The first ethnolinguistic studies date back to the 19th century, when North Americans began to study some tribal groups in the region and their respective languages, with the aim of identifying their organization and classifying them linguistically and ethnically.
Ethnolinguistics is not an isolated and autonomous discipline, as it encompasses domains of both linguistics and anthropology. It is concerned with analyzing the relationships between language and worldview, as well as the geographical context of the linguistic fact.

Psycholinguistics

Study of the connections between language and the mind. It analyzes any process that concerns human communication through the use of language and the psychological structures that allow us to understand expressions, words, sentences and texts in general.
Psycholinguistics is related to other disciplines such as language science, neurology, neurobiology, psychology and cognitive sciences. It is composed of the following domains: speech acquisition and language comprehension, speech perception, oral and written production, reading, language and language disorders and thinking.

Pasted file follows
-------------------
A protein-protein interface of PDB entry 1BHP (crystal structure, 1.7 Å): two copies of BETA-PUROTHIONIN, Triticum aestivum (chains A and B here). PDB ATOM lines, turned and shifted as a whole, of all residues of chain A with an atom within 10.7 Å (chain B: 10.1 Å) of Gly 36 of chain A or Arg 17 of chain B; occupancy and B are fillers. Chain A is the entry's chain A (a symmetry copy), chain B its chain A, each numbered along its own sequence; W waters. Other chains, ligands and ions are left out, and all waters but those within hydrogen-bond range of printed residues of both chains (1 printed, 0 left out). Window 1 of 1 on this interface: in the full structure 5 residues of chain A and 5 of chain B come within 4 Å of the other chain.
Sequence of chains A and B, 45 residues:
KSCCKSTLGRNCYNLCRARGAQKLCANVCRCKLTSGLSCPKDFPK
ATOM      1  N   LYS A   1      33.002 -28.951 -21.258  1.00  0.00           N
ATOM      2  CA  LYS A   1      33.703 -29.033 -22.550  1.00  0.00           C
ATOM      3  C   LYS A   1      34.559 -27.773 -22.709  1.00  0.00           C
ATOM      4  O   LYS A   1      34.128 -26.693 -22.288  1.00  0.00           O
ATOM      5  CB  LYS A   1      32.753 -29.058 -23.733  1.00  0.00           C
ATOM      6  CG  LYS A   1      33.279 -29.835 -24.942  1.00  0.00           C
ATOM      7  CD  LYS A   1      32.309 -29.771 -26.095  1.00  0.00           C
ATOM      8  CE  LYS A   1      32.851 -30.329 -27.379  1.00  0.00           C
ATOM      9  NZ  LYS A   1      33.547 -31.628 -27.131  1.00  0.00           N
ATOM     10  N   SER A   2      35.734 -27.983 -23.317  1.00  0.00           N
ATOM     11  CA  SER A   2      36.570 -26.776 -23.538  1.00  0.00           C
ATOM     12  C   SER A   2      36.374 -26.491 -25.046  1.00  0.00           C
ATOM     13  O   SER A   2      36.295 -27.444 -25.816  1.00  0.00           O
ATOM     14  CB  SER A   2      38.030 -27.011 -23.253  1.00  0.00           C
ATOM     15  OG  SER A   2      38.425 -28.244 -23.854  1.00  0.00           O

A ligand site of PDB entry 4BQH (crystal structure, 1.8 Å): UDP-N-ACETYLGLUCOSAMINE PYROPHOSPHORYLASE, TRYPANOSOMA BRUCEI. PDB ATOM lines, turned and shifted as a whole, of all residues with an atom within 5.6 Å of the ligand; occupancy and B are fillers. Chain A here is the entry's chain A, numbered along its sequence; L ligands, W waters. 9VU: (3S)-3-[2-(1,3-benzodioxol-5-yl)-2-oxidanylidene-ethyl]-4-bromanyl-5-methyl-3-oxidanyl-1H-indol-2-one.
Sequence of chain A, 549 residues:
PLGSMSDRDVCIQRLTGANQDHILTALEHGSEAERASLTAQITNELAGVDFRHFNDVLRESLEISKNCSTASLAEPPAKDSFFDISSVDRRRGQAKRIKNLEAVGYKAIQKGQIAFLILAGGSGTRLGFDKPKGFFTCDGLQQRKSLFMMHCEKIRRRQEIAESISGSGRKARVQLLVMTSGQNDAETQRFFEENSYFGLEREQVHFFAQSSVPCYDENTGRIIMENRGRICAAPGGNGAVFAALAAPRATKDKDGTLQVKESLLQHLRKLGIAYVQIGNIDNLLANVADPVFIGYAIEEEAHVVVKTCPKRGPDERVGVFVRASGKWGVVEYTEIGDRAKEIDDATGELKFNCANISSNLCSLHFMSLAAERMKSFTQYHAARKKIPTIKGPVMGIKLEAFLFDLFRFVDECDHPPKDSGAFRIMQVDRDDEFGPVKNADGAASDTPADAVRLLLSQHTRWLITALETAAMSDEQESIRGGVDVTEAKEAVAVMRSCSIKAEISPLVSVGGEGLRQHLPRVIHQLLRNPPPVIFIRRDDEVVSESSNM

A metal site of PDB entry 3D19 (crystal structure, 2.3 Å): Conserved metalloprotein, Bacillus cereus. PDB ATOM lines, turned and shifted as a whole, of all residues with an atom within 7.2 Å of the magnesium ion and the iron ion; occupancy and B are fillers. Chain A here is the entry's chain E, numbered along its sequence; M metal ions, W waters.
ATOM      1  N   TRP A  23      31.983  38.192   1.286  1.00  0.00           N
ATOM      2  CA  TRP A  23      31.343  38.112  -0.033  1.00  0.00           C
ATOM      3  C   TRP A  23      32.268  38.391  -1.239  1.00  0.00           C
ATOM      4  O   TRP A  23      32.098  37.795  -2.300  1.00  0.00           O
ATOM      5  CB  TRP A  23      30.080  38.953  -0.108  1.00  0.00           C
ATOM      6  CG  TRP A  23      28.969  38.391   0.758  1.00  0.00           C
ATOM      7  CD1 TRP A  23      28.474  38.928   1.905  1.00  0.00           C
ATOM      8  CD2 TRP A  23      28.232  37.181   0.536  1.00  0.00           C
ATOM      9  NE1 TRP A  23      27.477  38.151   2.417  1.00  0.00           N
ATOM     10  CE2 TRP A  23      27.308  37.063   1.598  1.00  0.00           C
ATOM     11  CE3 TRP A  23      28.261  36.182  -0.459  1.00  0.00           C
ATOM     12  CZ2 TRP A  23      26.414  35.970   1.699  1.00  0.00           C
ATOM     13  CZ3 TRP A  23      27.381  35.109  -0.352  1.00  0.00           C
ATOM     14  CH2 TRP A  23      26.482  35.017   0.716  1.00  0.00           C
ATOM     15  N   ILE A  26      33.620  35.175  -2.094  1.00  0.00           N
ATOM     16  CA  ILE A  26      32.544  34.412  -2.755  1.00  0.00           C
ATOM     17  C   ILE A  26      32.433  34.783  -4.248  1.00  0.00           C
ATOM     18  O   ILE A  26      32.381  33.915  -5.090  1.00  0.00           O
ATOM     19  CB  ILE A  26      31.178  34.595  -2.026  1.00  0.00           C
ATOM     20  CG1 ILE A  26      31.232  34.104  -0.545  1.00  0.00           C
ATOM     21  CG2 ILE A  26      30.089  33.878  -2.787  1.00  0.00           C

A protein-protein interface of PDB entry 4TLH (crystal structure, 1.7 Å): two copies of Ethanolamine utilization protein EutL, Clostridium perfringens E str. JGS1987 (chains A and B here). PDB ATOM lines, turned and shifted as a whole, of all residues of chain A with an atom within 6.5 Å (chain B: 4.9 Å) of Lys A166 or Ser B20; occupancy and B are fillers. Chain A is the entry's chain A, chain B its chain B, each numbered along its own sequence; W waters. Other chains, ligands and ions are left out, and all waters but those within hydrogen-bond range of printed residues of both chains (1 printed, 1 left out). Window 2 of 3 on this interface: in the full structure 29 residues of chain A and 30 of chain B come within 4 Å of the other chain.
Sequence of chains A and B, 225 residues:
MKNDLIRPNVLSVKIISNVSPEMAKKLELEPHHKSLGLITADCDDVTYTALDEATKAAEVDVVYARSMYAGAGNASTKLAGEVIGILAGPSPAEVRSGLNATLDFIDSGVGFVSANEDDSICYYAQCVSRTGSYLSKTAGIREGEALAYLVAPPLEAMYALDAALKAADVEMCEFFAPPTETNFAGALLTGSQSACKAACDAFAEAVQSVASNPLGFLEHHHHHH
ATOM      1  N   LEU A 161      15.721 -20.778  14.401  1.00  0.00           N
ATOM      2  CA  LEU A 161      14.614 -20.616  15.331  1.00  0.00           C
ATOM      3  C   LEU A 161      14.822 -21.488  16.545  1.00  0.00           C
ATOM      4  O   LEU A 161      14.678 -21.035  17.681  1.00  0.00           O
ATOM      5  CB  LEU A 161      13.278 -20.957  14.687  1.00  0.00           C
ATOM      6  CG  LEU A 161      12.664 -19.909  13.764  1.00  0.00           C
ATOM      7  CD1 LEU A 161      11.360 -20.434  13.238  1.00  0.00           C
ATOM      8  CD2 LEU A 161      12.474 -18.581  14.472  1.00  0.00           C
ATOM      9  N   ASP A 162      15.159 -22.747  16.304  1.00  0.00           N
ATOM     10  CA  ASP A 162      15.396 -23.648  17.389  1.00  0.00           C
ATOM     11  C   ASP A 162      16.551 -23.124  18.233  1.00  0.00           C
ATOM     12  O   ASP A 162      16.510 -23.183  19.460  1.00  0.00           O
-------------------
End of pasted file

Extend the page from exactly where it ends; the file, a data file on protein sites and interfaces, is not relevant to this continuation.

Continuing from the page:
Neurolinguistics

Science that studies the central elaboration of language and deals with the mechanisms of the human brain that support the understanding, production and abstract knowledge of language. It deals with the elaboration of normal language and the clinical disorders that generate its alterations.
This field walks on the border of linguistics, neurobiology and computer engineering. The term neurolinguistics has been associated with aphasiology , the study of linguistic deficits and over-abilities resulting from specific forms of brain damage.